climatechange   20144

« earlier    

YETI Bio- Waldkaffee, Äthiopien - Kaffeerösterei Alber - Einfach guter Kaffee & Espresso
agroforestry produced clean coffee - would need to know more about the transport and well to tank impressions also but it's a sign we send, to be better consumers.
coffee  climatechange 
2 days ago by kexrex
Twitter
How does an oil exec or republican look at this graph and conclude he just needs a little more money.
climatechange  from twitter
3 days ago by Somite
Twitter
RT : Cybernetic models from to are based on profound assumption of linearity - that past &…
climatechange  from twitter
4 days ago by hxrts
You are Brilliant, and the Earth is Hiring :: Paul Hawken's Commencement Address to the Class of 2009 — YES! Magazine
"When I was invited to give this speech, I was asked if I could give a simple short talk that was “direct, naked, taut, honest, passionate, lean, shivering, startling, and graceful.” No pressure there.

Let’s begin with the startling part. Class of 2009: you are going to have to figure out what it means to be a human being on earth at a time when every living system is declining, and the rate of decline is accelerating. Kind of a mind-boggling situation… but not one peer-reviewed paper published in the last thirty years can refute that statement. Basically, civilization needs a new operating system, you are the programmers, and we need it within a few decades.

This planet came with a set of instructions, but we seem to have misplaced them. Important rules like don’t poison the water, soil, or air, don’t let the earth get overcrowded, and don’t touch the thermostat have been broken. Buckminster Fuller said that spaceship earth was so ingeniously designed that no one has a clue that we are on one, flying through the universe at a million miles per hour, with no need for seat belts, lots of room in coach, and really good food—but all that is changing.

There is invisible writing on the back of the diploma you will receive, and in case you didn’t bring lemon juice to decode it, I can tell you what it says: You are Brilliant, and the Earth is Hiring. The earth couldn’t afford to send recruiters or limos to your school. It sent you rain, sunsets, ripe cherries, night blooming jasmine, and that unbelievably cute person you are dating. Take the hint. And here’s the deal: Forget that this task of planet-saving is not possible in the time required. Don’t be put off by people who know what is not possible. Do what needs to be done, and check to see ifit was impossible only after you are done.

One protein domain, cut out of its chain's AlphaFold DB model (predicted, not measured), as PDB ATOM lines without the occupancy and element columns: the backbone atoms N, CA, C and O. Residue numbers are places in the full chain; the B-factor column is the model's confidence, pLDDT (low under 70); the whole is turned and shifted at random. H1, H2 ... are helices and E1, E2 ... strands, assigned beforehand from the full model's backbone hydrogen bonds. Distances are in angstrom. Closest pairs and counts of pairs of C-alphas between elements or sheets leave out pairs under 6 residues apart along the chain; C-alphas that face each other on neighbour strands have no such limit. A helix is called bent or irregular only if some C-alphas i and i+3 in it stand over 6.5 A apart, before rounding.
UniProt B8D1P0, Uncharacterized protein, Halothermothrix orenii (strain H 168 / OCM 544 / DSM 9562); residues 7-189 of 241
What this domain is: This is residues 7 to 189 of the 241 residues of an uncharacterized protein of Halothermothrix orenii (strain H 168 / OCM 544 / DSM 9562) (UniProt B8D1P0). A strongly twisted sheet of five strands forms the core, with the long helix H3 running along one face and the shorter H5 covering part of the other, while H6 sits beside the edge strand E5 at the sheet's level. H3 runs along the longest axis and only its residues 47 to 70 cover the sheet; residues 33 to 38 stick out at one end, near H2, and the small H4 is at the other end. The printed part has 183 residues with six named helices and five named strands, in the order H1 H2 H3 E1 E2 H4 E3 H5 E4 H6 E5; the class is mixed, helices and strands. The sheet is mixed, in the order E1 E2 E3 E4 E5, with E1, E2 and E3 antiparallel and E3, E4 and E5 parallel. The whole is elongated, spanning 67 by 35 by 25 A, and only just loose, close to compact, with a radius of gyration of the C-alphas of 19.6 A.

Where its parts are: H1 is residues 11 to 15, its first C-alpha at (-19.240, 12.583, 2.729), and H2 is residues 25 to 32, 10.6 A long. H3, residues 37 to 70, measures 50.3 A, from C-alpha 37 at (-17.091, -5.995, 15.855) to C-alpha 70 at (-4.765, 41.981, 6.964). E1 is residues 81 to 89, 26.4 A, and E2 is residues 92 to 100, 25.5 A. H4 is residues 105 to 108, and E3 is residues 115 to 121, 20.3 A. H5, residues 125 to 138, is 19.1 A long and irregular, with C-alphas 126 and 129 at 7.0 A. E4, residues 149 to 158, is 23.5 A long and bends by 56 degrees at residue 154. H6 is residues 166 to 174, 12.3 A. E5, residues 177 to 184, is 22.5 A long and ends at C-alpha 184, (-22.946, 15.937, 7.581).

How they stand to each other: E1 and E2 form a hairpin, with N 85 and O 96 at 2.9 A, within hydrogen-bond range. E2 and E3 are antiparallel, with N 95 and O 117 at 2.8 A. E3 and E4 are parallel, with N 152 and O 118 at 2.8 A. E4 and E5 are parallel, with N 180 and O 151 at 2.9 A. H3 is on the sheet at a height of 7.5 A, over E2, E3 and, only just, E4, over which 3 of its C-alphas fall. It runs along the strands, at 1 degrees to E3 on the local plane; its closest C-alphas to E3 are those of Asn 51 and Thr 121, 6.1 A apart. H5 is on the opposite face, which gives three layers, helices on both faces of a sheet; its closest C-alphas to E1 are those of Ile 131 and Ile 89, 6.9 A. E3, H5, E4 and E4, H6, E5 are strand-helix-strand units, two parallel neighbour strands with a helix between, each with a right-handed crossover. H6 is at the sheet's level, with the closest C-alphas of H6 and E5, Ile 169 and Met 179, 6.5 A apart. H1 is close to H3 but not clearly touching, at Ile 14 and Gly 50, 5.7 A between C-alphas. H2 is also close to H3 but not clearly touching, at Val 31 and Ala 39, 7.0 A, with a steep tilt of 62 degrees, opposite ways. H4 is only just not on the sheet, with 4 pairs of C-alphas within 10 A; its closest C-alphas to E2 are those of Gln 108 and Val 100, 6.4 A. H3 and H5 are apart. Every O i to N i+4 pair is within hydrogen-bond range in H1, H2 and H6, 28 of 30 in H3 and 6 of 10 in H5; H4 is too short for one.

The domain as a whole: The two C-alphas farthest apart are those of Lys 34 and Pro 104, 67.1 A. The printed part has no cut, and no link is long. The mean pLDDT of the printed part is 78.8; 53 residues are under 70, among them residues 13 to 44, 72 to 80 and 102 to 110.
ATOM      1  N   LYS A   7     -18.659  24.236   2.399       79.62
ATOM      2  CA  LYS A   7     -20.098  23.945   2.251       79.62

When asked if I am pessimistic or optimistic about the future, my answer is always the same: If you look at the science about what is happening on earth and aren’t pessimistic, you don’t understand the data. But if you meet the people who are working to restore this earth and the lives of the poor, and you aren’t optimistic, you haven’t got a pulse. What I see everywhere in the world are ordinary people willing to confront despair, power, and incalculable odds in order to restore some semblance of grace, justice, and beauty to this world. The poet Adrienne Rich wrote, “So much has been destroyed I have cast my lot with those who, age after age, perversely, with no extraordinary power, reconstitute the world.” There could be no better description. Humanity is coalescing. It is reconstituting the world, and the action is taking place in schoolrooms, farms, jungles, villages,campuses, companies, refuge camps, deserts, fisheries, and slums.

You join a multitude of caring people. No one knows how many groups and organizations are working on the most salient issues of our day: climate change, poverty, deforestation, peace, water, hunger, conservation, human rights, and more. This is the largest movement the world has ever seen. Rather than control, it seeks connection. Rather than dominance, it strives to disperse concentrations of power. Like Mercy Corps, it works behind the scenes and gets the job done. Large as it is, no one knows the true size of this movement. It provides hope, support, and meaning to billions of people in the world. Its clout resides in idea, not in force. It is made up of teachers, children, peasants, businesspeople, rappers, organic farmers, nuns, artists, government workers, fisherfolk, engineers, students, incorrigible writers, weeping Muslims, concerned mothers, poets, doctors without borders, grieving Christians, street musicians, the President of the United States of America, and as the writer David James Duncan would say, the Creator, the One who loves us all in such a huge way.

There is a rabbinical teaching that says if the world is ending and the Messiah arrives, first plant a tree, and then see if the story is true. Inspiration is not garnered from the litanies of what may befall us; it resides in humanity’s willingness to restore, redress, reform, rebuild, recover, reimagine, and reconsider. “One day you finally knew what you had to do, and began, though the voices around you kept shouting their bad advice,” is Mary Oliver’s description of moving away from the profane toward a deep sense of connectedness to the living world.